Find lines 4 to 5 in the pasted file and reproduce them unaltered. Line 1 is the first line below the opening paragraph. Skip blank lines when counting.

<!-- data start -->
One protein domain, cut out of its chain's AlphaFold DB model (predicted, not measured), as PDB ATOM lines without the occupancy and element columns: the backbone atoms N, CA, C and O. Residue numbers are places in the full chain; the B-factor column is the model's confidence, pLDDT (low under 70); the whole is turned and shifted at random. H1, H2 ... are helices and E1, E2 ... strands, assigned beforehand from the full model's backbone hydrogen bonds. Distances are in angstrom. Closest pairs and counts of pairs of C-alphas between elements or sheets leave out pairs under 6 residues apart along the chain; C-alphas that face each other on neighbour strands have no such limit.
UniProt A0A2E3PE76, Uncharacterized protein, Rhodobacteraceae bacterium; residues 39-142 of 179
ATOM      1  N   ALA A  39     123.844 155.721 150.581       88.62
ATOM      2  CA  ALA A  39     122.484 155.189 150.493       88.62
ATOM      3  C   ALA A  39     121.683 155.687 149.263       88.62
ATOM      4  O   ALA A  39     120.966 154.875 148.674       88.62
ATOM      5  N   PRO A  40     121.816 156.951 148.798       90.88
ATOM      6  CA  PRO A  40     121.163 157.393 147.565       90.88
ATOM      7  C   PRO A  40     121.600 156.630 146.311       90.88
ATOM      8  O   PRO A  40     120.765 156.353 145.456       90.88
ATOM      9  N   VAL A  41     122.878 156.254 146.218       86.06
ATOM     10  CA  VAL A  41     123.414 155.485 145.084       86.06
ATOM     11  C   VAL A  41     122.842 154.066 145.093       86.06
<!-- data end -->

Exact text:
ATOM      3  C   ALA A  39     121.683 155.687 149.263       88.62
ATOM      4  O   ALA A  39     120.966 154.875 148.674       88.62